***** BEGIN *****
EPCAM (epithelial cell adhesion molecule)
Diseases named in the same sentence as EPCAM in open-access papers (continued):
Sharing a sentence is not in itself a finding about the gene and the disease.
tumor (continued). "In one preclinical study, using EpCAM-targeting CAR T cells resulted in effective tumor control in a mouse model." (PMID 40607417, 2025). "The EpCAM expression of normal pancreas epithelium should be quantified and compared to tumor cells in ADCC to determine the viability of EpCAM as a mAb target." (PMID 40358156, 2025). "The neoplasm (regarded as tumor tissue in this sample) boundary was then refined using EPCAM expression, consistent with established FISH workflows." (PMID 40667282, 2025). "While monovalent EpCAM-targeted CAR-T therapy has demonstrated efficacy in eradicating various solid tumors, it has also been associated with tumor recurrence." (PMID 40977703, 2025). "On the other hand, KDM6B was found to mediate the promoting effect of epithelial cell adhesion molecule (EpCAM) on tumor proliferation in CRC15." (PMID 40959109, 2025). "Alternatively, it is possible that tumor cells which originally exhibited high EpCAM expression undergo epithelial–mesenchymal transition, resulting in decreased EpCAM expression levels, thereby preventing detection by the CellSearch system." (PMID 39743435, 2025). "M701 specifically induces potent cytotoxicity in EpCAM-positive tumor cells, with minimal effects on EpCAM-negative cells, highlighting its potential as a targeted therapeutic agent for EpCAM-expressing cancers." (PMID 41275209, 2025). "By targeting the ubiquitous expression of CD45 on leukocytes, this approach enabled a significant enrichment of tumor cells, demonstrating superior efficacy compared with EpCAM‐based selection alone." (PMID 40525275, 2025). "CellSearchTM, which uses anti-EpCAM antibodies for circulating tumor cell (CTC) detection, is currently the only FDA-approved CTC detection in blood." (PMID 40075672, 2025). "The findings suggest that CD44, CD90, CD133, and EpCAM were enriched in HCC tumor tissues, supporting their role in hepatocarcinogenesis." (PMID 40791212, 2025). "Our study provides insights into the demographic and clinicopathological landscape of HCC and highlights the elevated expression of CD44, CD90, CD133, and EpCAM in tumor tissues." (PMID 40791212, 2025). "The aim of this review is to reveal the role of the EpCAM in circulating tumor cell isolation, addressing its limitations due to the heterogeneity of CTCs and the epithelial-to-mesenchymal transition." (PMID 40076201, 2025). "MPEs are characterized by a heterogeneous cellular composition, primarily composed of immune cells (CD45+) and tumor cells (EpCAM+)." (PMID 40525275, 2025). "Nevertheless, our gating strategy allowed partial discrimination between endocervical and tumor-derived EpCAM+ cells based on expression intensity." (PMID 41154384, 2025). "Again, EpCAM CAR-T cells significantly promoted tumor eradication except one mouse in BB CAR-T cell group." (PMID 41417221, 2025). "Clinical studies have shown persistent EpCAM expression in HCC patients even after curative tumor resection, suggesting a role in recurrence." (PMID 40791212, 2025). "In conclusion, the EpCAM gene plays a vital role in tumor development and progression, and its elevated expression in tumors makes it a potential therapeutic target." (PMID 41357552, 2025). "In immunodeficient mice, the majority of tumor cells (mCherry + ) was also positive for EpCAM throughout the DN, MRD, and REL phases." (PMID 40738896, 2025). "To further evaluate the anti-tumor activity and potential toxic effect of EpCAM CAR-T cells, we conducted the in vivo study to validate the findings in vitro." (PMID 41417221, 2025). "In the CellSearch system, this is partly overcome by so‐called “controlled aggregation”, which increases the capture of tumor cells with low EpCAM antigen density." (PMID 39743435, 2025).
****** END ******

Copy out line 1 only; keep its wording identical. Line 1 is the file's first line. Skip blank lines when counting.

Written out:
EPCAM (epithelial cell adhesion molecule)